By Dianne Hales
“Italians say that somebody who acquires a brand new language ‘possesses’ it. In my case, Italian possesses me. With Italian racing like blood via my veins, I do certainly see with diversified eyes, listen with assorted ears, and drink on the earth with all my senses…”
A social gathering of the language and tradition of Italy, La Bella Lingua is the tale of ways a language formed a kingdom, informed opposed to the backdrop of 1 woman’s own quest to talk fluent Italian.
For an individual who has been to Italy, the fable of residing the Italian existence is powerfully seductive. yet to actually develop into Italian, one needs to examine the language. this can be how Dianne Hales all started her trip. In La Bella Lingua, she brings the tale of her decades-long adventure with the “the world’s so much enjoyed and cute language” including explorations of Italy’s heritage, literature, paintings, song, videos, way of life, and nutrition in a real opera amorosa—a exertions of her love of Italy.
Throughout her first expedition in Italy—with “non parlo Italiano” as her basically Italian phrase—Dianne overjoyed within the great thing about what she observed yet craved comprehension of what she heard. And so she selected to inhabit the language. Over greater than twenty-five years she has studied Italian in each method attainable: via Berlitz, books, CDs, podcasts, deepest tutorials and dialog teams, and, most significantly, huge blocks of time in Italy. within the procedure she came upon that Italian grew to become not only a keenness and a excitement, yet a passport into Italy’s storia and its very soul. She bargains captivating insights into what makes Italian the main emotionally expressive of languages, from how the “pronto” (“Ready!”) Italians say after they solution the phone conveys a feeling of whatever coming alive, to how even usual issues similar to a towel (asciugamano) or handkerchief (fazzoletto) sound higher in Italian.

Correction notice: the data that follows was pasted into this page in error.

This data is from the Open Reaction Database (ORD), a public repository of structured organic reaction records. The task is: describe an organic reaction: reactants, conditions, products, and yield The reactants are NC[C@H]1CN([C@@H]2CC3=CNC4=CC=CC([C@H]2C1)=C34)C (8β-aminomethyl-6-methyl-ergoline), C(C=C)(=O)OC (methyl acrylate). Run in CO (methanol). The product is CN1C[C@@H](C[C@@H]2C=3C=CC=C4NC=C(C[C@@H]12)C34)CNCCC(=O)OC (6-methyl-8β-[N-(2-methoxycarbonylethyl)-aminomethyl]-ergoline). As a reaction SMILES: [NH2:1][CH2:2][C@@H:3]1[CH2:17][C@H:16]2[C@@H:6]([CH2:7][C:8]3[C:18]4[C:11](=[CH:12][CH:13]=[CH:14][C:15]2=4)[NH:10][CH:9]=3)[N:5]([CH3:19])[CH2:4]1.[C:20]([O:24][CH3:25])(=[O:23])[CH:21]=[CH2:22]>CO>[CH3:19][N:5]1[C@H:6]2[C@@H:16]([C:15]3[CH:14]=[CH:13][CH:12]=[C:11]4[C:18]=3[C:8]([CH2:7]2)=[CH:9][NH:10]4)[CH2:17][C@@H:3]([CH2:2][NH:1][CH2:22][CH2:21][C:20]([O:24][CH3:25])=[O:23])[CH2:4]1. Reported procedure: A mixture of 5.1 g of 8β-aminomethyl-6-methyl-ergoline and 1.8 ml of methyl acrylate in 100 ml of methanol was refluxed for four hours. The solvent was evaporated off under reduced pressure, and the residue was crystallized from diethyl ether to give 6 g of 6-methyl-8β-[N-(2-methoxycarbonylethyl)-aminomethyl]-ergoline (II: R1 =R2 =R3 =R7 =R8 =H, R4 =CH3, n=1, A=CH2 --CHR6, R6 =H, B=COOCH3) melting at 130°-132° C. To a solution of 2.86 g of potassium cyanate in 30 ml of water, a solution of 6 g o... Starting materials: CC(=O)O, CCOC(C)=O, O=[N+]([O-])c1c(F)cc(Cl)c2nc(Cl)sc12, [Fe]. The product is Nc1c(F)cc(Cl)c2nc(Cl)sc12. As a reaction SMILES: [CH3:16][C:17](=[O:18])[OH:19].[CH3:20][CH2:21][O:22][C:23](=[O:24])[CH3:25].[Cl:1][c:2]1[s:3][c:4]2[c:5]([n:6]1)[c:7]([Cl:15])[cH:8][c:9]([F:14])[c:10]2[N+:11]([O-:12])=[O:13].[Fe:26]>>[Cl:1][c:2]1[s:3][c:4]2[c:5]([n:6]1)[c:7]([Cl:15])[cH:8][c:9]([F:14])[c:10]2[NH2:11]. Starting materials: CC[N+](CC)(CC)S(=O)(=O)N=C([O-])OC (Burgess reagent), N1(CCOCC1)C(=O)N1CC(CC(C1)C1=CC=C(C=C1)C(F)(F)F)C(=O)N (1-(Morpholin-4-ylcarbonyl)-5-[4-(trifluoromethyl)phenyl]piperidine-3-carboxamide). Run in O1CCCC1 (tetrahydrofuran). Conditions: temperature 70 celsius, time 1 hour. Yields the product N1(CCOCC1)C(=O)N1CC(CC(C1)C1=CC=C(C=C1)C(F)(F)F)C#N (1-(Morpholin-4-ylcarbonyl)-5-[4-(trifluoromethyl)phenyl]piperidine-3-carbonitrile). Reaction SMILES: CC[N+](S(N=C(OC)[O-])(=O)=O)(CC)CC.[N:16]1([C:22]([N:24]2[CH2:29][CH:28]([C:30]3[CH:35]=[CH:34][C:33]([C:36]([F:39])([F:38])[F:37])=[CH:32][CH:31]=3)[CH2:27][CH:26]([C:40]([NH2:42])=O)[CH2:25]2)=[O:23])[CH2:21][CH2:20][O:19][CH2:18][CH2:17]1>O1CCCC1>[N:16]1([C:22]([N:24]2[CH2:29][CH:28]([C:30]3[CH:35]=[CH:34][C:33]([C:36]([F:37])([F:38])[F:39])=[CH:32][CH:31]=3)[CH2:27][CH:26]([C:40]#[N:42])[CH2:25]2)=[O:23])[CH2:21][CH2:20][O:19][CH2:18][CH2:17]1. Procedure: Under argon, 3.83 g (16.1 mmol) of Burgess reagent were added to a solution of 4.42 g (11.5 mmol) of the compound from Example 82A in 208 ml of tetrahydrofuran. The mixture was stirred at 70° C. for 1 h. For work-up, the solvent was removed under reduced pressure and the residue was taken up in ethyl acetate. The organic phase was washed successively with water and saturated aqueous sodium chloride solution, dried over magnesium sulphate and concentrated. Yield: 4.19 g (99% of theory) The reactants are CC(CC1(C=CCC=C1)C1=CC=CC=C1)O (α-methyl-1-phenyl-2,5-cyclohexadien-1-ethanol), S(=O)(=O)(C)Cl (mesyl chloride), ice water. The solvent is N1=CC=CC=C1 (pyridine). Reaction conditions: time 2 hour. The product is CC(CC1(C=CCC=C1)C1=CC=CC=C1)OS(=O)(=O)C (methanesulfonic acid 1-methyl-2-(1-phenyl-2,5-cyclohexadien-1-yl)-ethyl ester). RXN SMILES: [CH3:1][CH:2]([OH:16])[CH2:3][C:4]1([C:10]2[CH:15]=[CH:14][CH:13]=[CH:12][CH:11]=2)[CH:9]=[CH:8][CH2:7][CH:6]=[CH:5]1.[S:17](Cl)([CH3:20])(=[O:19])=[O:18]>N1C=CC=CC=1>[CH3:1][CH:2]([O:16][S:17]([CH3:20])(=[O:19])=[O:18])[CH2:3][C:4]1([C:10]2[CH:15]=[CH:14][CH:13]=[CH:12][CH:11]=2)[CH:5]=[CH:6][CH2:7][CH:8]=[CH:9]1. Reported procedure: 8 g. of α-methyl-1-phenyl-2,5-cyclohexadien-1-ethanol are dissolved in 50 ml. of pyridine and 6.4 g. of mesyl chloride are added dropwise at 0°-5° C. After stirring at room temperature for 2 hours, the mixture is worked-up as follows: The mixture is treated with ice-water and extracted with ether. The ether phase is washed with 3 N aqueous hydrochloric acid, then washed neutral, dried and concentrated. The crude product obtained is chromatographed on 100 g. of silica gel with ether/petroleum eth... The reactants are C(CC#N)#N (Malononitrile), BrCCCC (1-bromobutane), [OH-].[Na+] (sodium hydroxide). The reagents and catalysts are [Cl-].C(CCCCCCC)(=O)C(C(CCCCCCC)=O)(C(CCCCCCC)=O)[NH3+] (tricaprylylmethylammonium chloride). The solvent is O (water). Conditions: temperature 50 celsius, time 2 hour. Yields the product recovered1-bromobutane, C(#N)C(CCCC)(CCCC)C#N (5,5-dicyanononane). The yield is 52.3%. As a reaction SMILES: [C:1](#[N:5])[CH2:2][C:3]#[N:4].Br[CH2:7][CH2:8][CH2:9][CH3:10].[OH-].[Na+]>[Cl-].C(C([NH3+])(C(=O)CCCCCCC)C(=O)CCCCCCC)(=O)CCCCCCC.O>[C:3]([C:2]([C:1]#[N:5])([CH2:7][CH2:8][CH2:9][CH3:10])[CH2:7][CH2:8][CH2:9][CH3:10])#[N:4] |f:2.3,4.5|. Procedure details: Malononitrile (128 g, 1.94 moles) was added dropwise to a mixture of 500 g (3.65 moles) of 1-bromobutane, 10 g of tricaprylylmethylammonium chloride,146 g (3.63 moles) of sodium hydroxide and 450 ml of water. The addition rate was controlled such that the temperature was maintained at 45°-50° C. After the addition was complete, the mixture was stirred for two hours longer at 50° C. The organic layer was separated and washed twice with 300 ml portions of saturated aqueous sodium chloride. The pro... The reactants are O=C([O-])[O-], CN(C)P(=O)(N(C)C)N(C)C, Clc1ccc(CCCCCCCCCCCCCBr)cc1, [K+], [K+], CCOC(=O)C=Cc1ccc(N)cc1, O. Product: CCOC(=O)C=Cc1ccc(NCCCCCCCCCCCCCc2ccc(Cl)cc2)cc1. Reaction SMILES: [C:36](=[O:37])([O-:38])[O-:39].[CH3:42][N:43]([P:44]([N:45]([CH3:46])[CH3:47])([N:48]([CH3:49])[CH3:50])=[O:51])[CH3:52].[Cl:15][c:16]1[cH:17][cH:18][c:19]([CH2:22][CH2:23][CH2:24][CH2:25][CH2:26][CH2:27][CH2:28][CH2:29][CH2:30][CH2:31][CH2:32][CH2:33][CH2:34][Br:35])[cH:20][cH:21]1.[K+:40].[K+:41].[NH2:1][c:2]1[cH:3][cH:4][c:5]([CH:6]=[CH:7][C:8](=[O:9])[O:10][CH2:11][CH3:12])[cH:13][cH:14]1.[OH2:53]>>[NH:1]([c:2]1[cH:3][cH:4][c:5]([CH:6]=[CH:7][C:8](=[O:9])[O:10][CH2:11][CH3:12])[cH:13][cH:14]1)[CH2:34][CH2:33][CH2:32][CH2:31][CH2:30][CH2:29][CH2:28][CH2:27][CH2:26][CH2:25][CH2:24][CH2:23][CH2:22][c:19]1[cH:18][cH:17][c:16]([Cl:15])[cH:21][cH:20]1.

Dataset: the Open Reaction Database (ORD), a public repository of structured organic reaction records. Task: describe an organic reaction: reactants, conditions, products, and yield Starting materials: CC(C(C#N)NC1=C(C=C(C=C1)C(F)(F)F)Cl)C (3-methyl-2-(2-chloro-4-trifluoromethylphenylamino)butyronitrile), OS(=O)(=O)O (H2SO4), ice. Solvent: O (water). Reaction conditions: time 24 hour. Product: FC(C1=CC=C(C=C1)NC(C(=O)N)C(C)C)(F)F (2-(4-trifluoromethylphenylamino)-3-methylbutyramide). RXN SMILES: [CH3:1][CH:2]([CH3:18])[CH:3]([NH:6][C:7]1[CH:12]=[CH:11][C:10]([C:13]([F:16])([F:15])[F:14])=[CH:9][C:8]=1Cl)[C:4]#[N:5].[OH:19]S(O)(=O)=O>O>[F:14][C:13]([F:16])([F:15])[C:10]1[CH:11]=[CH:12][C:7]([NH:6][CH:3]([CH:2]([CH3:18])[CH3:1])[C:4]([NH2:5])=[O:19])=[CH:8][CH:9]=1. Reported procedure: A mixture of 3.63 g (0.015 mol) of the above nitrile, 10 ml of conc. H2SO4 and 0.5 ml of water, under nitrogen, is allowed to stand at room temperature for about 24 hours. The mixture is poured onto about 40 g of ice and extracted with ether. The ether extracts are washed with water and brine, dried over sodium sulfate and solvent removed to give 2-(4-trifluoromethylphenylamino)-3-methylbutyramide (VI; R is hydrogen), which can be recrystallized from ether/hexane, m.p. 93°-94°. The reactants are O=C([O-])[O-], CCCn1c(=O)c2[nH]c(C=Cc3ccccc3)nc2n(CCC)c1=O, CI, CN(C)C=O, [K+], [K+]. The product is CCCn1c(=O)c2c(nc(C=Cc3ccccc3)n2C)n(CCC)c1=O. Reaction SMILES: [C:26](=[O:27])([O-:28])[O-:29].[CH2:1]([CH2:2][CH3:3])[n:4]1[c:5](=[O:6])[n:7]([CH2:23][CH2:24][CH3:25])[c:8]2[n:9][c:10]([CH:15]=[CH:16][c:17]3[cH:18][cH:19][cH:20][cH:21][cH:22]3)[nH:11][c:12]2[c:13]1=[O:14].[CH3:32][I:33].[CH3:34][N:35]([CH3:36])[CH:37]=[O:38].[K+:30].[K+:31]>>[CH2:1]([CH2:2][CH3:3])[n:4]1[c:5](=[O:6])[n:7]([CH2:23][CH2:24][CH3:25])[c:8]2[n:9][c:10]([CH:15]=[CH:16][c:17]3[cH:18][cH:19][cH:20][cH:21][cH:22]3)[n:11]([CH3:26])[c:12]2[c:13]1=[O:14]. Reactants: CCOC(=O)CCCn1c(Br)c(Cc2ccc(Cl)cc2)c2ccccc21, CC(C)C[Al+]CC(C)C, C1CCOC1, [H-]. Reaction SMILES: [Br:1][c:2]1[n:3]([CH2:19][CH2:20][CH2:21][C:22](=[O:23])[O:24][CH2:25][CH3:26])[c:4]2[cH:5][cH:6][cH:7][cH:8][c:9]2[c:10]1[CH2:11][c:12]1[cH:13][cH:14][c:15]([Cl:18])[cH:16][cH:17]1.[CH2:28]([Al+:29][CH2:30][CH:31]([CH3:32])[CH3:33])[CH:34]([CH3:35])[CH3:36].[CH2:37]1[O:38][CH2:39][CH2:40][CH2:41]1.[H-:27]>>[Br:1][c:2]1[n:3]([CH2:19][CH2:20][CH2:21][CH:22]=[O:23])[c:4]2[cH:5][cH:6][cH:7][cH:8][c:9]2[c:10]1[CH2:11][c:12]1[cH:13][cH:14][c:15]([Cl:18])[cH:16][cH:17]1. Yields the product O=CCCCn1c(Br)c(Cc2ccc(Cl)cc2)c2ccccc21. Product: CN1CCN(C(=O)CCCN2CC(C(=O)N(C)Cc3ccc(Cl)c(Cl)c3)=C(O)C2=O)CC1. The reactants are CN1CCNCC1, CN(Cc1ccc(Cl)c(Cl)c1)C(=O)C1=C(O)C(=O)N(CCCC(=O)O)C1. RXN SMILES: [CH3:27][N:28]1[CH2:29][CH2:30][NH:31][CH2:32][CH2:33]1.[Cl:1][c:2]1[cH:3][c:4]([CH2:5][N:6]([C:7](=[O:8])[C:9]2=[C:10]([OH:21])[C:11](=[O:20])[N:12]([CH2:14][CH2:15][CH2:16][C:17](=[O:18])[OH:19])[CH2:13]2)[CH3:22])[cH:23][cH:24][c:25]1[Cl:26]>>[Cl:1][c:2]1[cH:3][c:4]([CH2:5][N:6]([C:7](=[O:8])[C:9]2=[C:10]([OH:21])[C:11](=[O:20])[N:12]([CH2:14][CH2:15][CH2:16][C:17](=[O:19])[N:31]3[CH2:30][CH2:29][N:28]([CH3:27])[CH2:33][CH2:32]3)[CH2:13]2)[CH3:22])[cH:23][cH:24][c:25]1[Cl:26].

She invitations readers to hitch her as she lines the evolution of Italian within the zesty graffiti at the partitions of Pompeii, in Dante’s incandescent cantos, and in Boccaccio’s bawdy Decameron. She portrays how social graces stay woven into the cloth of Italian: even the chipper “ciao,” which does double accountability as “hi” and “bye,” displays centuries of bella figura. and she or he exalts the glories of Italy’s nutrients and its wealthy and infrequently uproarious gastronomic language: Italians deftly describe an individual uptight as a baccala (dried cod), a busybody who noses into every little thing as a prezzemolo (parsley), a valueless or banal motion picture as a polpettone (large meatball).
Like Dianne, readers of La Bella Lingua will locate themselves innamorata, enchanted, via Italian, excited about its saga, tantalized by way of its adventures, hooked on its sound, and ever desirous to spend extra time in its corporation.